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AAAI Conferences

Despite the widespread use of machine learning in adversarial settings such as computer security, recent studies have demonstrated vulnerabilities to evasion attacks---carefully crafted adversarial samples that closely resemble legitimate instances, but cause misclassification. In this paper, we examine the adequacy of the leading approach to generating adversarial samples---the gradient-descent approach. In particular (1) we perform extensive experiments on three datasets, MNIST, USPS and Spambase, in order to analyse the effectiveness of the gradient-descent method against non-linear support vector machines, and conclude that carefully reduced kernel smoothness can significantly increase robustness to the attack; (2) we demonstrate that separated inter-class support vectors lead to more secure models, and propose a quantity similar to margin that can efficiently predict potential susceptibility to gradient-descent attacks, before the attack is launched; and (3) we design a new adversarial sample construction algorithm based on optimising the multiplicative ratio of class decision functions.

Enforcing Linearity in DNN succours Robustness and Adversarial Image Generation Machine Learning

Recent studies on the adversarial vulnerability of neural networks have shown that models trained with the objective of minimizing an upper bound on the worst-case loss over all possible adversarial perturbations improve robustness against adversarial attacks. Beside exploiting adversarial training framework, we show that by enforcing a Deep Neural Network (DNN) to be linear in transformed input and feature space improves robustness significantly. We also demonstrate that by augmenting the objective function with Local Lipschitz regularizer boost robustness of the model further. Our method outperforms most sophisticated adversarial training methods and achieves state of the art adversarial accuracy on MNIST, CIFAR10 and SVHN dataset. In this paper, we also propose a novel adversarial image generation method by leveraging Inverse Representation Learning and Linearity aspect of an adversarially trained deep neural network classifier.

Adversarial Detection with Model Interpretation


Machine learning (ML) systems have been increasingly applied in web security applications such as spammer detection, malware detection and fraud detection. These applications have an intrinsic adversarial nature where intelligent attackers can adaptively change their behaviors to avoid being detected by the deployed detectors. Existing efforts against adversaries are usually limited by the type of applied ML models or the specific applications such as image classification. Additionally, the working mechanisms of ML models usually cannot be well understood by users, which in turn impede them from understanding the vulnerabilities of models nor improving their robustness. To bridge the gap, in this paper, we propose to investigate whether model interpretation could potentially help adversarial detection.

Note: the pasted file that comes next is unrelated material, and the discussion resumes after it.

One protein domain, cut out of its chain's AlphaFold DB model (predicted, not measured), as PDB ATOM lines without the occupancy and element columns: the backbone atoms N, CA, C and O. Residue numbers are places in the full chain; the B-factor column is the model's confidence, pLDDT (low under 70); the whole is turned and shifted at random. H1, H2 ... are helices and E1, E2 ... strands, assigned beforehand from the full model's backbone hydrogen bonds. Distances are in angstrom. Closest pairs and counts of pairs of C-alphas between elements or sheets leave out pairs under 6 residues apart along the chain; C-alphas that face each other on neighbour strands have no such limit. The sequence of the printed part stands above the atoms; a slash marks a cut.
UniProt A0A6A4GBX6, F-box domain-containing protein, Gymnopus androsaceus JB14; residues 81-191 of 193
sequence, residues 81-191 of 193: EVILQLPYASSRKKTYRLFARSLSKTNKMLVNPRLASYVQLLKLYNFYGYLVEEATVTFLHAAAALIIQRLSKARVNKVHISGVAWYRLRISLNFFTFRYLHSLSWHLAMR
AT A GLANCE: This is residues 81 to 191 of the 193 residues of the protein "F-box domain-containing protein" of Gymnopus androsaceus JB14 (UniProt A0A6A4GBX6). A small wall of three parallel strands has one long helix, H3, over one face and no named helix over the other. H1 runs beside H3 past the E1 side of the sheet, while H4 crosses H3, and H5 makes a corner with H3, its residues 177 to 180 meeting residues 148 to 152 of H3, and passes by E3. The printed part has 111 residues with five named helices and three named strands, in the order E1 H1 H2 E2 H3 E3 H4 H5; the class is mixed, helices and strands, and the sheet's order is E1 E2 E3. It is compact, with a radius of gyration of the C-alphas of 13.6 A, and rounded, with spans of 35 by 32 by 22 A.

Defending Against Adversarial Attacks by Leveraging an Entire GAN Machine Learning

Recent work has shown that state-of-the-art models are highly vulnerable to adversarial perturbations of the input. We propose cowboy, an approach to detecting and defending against adversarial attacks by using both the discriminator and generator of a GAN trained on the same dataset. We show that the discriminator consistently scores the adversarial samples lower than the real samples across multiple attacks and datasets. We provide empirical evidence that adversarial samples lie outside of the data manifold learned by the GAN. Based on this, we propose a cleaning method which uses both the discriminator and generator of the GAN to project the samples back onto the data manifold. This cleaning procedure is independent of the classifier and type of attack and thus can be deployed in existing systems.

Determining Sequence of Image Processing Technique (IPT) to Detect Adversarial Attacks Artificial Intelligence

Developing secure machine learning models from adversarial examples is challenging as various methods are continually being developed to generate adversarial attacks. In this work, we propose an evolutionary approach to automatically determine Image Processing Techniques Sequence (IPTS) for detecting malicious inputs. Accordingly, we first used a diverse set of attack methods including adaptive attack methods (on our defense) to generate adversarial samples from the clean dataset. A detection framework based on a genetic algorithm (GA) is developed to find the optimal IPTS, where the optimality is estimated by different fitness measures such as Euclidean distance, entropy loss, average histogram, local binary pattern and loss functions. The "image difference" between the original and processed images is used to extract the features, which are then fed to a classification scheme in order to determine whether the input sample is adversarial or clean. This paper described our methodology and performed experiments using multiple data-sets tested with several adversarial attacks. For each attack-type and dataset, it generates unique IPTS. A set of IPTS selected dynamically in testing time which works as a filter for the adversarial attack. Our empirical experiments exhibited promising results indicating the approach can efficiently be used as processing for any AI model.